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Mbeki gone, who's next?
by Thanos Kalamidas
2008-09-25 09:34:00
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I suppose the way the South African president Thabo Mbeki is leaving comes as sort of a surprise - not meaning that it was unfair or unexcused. His failure in foreign policy, especially with the Zimbabwe issue, was not the critical point, I think Mbeki was everything the opposition blamed Nelson Mandela unfairly for; a conservative, often too compromising, leader with nothing new trying to implement old methods in a state that needed a modern push and attitude.

A great part for all that is behind Mbeki’s dispute with his former deputy and leader of the African National Congress Party (ANC), Jacob Zuma. Mbeki has been a good student of the British economic and political methods and he has applied them to his best in South Africa. Regarding the state of international economy and the sense that south Africa has for long been explored only to certain directions, Mbeki’s leadership led the country to the miracle 5% growth every year the last few years investing with his Growth, Employment and Redistribution (GEAR) strategy into an open market, privatization and of course a market depending on investment.

But naturally Mbeki forgot what his power stands on. Despite all his efforts over the last few years to reinstate the ANC with younger and more neo-liberal style members he could not totally change the roots of the party, a party with memories from the big struggle that finished only two decades before. The unions have always been the stronghold of the party and the unions are left. And the left is allergic to all those neo-liberals and their often extreme capitalist policy. So this left became fiercely arguable and oppose to Mbeki’s policy and their opinions has been for the last few years excluded and ignored by the president and his government.

The South African Communist Party a strong ally to the ANC has opposed the GEAR strategy as catastrophic for the recovering from the apartheid country pointing that the extreme privatizing lad to the death of the small businesses and to a new slavery and instead of helping development of a nation led to an increasing – dramatically increasing – unemployment and the death of the small businesses while more and more of the leading businesses fall in the hands of international enterprises and cooperatives.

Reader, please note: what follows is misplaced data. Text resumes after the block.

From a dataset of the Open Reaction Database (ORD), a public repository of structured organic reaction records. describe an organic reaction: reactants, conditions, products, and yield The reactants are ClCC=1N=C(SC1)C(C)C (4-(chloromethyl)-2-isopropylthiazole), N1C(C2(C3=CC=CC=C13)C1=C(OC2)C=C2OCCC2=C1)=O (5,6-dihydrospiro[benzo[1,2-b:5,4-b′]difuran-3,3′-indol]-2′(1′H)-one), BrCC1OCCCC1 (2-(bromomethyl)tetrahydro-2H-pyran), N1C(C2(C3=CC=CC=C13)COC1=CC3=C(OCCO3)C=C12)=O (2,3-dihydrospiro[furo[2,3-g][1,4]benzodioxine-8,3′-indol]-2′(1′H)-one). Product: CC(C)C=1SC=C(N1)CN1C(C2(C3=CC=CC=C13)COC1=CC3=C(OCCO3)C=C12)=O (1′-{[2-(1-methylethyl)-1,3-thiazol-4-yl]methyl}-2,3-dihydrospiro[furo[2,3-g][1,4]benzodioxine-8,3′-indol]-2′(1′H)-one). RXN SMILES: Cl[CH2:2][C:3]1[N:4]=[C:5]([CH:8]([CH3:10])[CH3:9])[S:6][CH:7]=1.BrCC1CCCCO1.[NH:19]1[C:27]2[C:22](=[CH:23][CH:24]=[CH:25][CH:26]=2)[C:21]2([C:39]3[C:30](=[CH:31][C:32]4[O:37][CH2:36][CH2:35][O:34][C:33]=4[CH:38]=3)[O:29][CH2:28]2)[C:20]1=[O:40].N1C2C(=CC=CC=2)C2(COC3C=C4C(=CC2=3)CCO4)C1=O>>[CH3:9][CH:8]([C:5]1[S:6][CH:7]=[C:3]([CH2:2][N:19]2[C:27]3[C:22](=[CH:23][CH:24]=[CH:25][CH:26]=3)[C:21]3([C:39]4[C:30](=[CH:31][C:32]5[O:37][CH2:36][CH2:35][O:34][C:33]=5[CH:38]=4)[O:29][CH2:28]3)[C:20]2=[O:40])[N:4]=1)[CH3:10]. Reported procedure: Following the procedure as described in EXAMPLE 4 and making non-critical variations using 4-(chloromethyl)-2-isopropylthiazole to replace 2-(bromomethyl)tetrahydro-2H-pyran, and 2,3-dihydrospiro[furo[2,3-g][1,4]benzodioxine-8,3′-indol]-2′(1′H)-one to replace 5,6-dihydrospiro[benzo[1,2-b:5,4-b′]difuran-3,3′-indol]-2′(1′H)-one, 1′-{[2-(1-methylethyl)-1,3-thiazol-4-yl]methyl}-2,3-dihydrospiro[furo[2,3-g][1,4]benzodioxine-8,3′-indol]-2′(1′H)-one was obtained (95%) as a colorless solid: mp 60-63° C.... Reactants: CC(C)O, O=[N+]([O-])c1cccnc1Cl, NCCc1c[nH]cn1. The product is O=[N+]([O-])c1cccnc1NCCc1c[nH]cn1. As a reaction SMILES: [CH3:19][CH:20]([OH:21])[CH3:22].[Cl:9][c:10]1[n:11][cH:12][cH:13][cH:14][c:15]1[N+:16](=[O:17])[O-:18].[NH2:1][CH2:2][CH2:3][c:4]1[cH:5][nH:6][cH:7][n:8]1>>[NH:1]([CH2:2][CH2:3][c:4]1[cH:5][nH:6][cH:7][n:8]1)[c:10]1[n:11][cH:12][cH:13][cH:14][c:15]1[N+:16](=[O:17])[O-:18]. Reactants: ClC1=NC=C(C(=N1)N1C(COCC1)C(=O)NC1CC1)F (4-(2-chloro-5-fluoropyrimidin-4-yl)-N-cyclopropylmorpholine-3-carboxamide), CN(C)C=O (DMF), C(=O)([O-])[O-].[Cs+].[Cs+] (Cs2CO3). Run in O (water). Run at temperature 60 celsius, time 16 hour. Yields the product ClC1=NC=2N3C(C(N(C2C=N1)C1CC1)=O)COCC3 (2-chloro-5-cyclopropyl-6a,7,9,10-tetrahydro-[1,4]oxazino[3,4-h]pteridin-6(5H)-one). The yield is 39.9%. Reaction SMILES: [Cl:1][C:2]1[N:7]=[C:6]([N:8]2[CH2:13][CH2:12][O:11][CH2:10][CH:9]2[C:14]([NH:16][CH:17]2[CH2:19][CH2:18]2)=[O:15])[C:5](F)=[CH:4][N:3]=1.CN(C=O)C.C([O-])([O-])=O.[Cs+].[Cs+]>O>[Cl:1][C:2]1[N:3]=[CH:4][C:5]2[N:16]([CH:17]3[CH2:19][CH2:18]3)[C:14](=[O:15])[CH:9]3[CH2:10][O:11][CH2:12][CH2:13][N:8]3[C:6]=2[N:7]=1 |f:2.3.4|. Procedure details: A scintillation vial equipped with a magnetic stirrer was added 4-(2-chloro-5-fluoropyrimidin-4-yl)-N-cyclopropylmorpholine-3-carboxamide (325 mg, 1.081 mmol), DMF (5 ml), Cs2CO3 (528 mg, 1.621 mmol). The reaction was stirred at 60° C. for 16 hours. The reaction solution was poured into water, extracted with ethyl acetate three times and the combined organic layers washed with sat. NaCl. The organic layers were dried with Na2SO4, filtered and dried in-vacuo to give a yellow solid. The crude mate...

And if that was not enough Mbeki turned a party political dispute into a personal vendetta when he accused leading members of the party of plotting against him personally sending them in the hands of the minister of security and safety. The three party officials that became victims of his conspiracy theories happened to be the former ANC general secretary Cyril Ramaphosa and Tokyo Sexwale with Mathews Phosa, long respected party personas without till today having clear what the accusations were and why he led them to a public embarrassment.

Actually most have end up to believe that it was all a plot from Mbeki’s side to weaken any opposition inside the party after the reactions to his neo-liberal policies and most of all to stop any ambitions for the presidential seat from the ones who could threaten him more. Not very democratic and that might explain Mbeki’s zealously to Mugabe’s democracy!

So the political and the personal vendettas joined and had as a result the end of Mbeki’s presidential time and hopefully the end of his policies as well. South Africa is one perhaps the biggest local if not continental power and democracy founded by Nelson Mandela and should stay a role model for the other African nations and not another bad example; that means that the responsibility laying on the president of South Africa is gigantic and people like Mbeki were to small to hold it.

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